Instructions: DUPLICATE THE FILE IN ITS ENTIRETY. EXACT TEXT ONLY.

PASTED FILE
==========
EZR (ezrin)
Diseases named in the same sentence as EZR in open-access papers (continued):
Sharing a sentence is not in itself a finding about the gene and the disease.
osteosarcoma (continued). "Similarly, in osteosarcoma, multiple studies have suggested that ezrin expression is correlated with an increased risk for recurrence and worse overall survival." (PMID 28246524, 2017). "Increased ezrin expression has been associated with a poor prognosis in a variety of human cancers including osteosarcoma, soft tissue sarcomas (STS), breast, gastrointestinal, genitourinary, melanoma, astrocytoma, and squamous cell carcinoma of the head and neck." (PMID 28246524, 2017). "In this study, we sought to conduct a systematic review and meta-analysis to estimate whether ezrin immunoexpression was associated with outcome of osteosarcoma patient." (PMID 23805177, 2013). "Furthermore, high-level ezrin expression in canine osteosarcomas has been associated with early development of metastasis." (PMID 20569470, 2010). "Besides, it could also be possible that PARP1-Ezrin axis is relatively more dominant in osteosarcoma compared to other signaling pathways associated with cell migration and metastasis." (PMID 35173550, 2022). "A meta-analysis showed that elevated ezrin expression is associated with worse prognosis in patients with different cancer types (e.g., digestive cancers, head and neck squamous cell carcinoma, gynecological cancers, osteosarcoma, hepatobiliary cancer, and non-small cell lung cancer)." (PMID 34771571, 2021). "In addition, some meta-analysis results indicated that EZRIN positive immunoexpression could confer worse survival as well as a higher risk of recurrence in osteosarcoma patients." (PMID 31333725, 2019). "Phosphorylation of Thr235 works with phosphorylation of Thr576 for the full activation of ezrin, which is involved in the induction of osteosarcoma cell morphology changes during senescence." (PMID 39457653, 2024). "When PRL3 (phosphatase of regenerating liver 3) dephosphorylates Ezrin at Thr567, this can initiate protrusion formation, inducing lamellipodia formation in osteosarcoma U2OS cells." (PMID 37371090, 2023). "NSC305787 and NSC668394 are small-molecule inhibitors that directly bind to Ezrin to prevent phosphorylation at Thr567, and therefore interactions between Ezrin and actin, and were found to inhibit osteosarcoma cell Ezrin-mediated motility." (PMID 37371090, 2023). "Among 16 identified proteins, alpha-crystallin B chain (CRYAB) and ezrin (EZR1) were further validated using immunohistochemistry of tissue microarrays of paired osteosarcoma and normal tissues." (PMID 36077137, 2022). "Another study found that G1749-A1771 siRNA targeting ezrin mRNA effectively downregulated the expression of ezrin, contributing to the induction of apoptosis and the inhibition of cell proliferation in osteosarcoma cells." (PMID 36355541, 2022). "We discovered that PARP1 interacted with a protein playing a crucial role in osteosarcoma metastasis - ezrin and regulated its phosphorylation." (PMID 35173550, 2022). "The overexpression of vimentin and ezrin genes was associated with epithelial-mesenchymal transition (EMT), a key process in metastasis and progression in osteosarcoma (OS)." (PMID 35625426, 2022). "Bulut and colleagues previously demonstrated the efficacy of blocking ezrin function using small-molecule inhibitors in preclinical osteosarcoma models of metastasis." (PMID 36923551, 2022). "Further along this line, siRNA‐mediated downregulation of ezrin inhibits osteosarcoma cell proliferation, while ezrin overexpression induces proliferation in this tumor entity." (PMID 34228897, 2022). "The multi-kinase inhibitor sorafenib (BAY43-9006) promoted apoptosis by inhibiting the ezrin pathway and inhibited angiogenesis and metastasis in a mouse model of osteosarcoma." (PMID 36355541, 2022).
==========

EZR (ezrin)
Diseases named in the same sentence as EZR in open-access papers (continued):
Sharing a sentence is not in itself a finding about the gene and the disease.
osteosarcoma (continued). "Similarly, in osteosarcoma, multiple studies have suggested that ezrin expression is correlated with an increased risk for recurrence and worse overall survival." (PMID 28246524, 2017). "Increased ezrin expression has been associated with a poor prognosis in a variety of human cancers including osteosarcoma, soft tissue sarcomas (STS), breast, gastrointestinal, genitourinary, melanoma, astrocytoma, and squamous cell carcinoma of the head and neck." (PMID 28246524, 2017). "In this study, we sought to conduct a systematic review and meta-analysis to estimate whether ezrin immunoexpression was associated with outcome of osteosarcoma patient." (PMID 23805177, 2013). "Furthermore, high-level ezrin expression in canine osteosarcomas has been associated with early development of metastasis." (PMID 20569470, 2010). "Besides, it could also be possible that PARP1-Ezrin axis is relatively more dominant in osteosarcoma compared to other signaling pathways associated with cell migration and metastasis." (PMID 35173550, 2022). "A meta-analysis showed that elevated ezrin expression is associated with worse prognosis in patients with different cancer types (e.g., digestive cancers, head and neck squamous cell carcinoma, gynecological cancers, osteosarcoma, hepatobiliary cancer, and non-small cell lung cancer)." (PMID 34771571, 2021). "In addition, some meta-analysis results indicated that EZRIN positive immunoexpression could confer worse survival as well as a higher risk of recurrence in osteosarcoma patients." (PMID 31333725, 2019). "Phosphorylation of Thr235 works with phosphorylation of Thr576 for the full activation of ezrin, which is involved in the induction of osteosarcoma cell morphology changes during senescence." (PMID 39457653, 2024). "When PRL3 (phosphatase of regenerating liver 3) dephosphorylates Ezrin at Thr567, this can initiate protrusion formation, inducing lamellipodia formation in osteosarcoma U2OS cells." (PMID 37371090, 2023). "NSC305787 and NSC668394 are small-molecule inhibitors that directly bind to Ezrin to prevent phosphorylation at Thr567, and therefore interactions between Ezrin and actin, and were found to inhibit osteosarcoma cell Ezrin-mediated motility." (PMID 37371090, 2023). "Among 16 identified proteins, alpha-crystallin B chain (CRYAB) and ezrin (EZR1) were further validated using immunohistochemistry of tissue microarrays of paired osteosarcoma and normal tissues." (PMID 36077137, 2022). "Another study found that G1749-A1771 siRNA targeting ezrin mRNA effectively downregulated the expression of ezrin, contributing to the induction of apoptosis and the inhibition of cell proliferation in osteosarcoma cells." (PMID 36355541, 2022). "We discovered that PARP1 interacted with a protein playing a crucial role in osteosarcoma metastasis - ezrin and regulated its phosphorylation." (PMID 35173550, 2022). "The overexpression of vimentin and ezrin genes was associated with epithelial-mesenchymal transition (EMT), a key process in metastasis and progression in osteosarcoma (OS)." (PMID 35625426, 2022). "Bulut and colleagues previously demonstrated the efficacy of blocking ezrin function using small-molecule inhibitors in preclinical osteosarcoma models of metastasis." (PMID 36923551, 2022). "Further along this line, siRNA‐mediated downregulation of ezrin inhibits osteosarcoma cell proliferation, while ezrin overexpression induces proliferation in this tumor entity." (PMID 34228897, 2022). "The multi-kinase inhibitor sorafenib (BAY43-9006) promoted apoptosis by inhibiting the ezrin pathway and inhibited angiogenesis and metastasis in a mouse model of osteosarcoma." (PMID 36355541, 2022).